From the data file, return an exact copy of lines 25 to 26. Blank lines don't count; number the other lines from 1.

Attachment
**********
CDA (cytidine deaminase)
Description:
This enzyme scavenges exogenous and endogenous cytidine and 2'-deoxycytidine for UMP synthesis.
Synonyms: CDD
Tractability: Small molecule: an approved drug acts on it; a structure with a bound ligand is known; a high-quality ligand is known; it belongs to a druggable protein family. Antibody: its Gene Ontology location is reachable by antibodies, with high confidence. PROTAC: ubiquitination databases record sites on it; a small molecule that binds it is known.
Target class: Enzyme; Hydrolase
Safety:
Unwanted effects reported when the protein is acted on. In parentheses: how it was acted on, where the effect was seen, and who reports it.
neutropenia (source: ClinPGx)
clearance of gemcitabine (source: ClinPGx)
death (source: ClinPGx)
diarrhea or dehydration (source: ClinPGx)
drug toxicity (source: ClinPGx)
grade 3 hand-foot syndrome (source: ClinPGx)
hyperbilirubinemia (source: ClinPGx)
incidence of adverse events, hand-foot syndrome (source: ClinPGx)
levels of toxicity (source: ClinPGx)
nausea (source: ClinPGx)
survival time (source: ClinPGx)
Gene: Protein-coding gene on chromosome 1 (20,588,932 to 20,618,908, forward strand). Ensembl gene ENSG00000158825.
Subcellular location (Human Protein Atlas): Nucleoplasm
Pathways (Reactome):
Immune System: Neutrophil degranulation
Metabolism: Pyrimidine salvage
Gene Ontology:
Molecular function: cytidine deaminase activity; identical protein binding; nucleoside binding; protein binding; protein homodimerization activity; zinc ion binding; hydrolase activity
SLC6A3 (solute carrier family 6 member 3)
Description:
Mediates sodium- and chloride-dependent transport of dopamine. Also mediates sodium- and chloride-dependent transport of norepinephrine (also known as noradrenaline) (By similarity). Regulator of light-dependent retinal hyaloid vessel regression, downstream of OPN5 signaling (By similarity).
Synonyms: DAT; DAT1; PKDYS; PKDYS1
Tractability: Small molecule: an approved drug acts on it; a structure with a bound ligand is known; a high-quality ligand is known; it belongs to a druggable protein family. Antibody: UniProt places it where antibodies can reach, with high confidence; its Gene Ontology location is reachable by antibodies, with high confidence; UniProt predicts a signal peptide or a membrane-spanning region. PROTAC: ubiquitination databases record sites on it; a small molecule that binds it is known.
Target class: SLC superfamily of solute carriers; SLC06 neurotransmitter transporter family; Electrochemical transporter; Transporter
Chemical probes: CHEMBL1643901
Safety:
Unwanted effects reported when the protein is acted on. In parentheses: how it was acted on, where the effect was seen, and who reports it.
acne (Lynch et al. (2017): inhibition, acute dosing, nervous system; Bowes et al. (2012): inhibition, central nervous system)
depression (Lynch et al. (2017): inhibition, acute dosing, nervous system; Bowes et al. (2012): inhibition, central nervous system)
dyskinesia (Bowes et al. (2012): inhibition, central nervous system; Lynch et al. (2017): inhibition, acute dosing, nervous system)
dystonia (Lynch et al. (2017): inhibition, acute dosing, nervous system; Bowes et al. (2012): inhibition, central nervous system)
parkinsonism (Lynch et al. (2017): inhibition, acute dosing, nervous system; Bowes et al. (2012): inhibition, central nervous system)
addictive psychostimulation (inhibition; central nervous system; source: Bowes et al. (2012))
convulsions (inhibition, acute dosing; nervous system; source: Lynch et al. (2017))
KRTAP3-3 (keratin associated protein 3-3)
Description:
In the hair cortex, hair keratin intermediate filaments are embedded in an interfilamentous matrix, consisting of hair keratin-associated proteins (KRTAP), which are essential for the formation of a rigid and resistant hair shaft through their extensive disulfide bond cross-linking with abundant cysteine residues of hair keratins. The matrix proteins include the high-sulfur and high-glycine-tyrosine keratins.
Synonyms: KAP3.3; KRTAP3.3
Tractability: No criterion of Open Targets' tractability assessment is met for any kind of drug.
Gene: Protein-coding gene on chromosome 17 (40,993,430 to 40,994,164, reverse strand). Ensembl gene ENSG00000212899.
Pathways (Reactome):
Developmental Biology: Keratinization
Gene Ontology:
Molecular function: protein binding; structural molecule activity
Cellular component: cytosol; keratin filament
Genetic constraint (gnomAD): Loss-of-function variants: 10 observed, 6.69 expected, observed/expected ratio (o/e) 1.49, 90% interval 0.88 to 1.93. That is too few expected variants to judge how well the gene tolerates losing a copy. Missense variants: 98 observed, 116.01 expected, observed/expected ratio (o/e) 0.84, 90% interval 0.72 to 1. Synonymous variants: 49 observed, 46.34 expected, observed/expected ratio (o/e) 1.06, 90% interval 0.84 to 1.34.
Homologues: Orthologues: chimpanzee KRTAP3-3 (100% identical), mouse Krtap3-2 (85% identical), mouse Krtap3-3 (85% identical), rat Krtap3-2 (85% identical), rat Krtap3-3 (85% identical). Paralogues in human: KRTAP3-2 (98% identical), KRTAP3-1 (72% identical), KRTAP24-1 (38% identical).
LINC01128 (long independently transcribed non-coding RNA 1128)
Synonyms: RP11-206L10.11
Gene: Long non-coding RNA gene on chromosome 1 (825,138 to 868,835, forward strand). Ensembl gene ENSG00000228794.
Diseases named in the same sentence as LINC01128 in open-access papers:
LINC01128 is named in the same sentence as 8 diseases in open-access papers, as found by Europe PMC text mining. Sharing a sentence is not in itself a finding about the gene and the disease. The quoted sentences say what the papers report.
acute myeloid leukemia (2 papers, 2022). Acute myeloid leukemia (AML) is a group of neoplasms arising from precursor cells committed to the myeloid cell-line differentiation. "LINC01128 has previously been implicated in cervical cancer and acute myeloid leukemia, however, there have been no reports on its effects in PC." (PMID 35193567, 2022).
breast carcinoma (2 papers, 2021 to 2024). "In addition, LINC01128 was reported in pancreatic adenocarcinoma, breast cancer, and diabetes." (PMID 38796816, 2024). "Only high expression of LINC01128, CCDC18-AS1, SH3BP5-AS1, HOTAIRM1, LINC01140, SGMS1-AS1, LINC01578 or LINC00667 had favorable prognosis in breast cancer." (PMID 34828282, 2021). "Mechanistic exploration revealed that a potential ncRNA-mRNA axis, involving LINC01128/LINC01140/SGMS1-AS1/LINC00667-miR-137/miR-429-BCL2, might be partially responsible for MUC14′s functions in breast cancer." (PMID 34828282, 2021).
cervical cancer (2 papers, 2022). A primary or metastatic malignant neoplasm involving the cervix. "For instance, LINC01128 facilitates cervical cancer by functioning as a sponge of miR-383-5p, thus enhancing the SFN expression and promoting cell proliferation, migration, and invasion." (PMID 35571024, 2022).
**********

Gene Ontology:
Molecular function: cytidine deaminase activity; identical protein binding; nucleoside binding; protein binding; protein homodimerization activity; zinc ion binding; hydrolase activity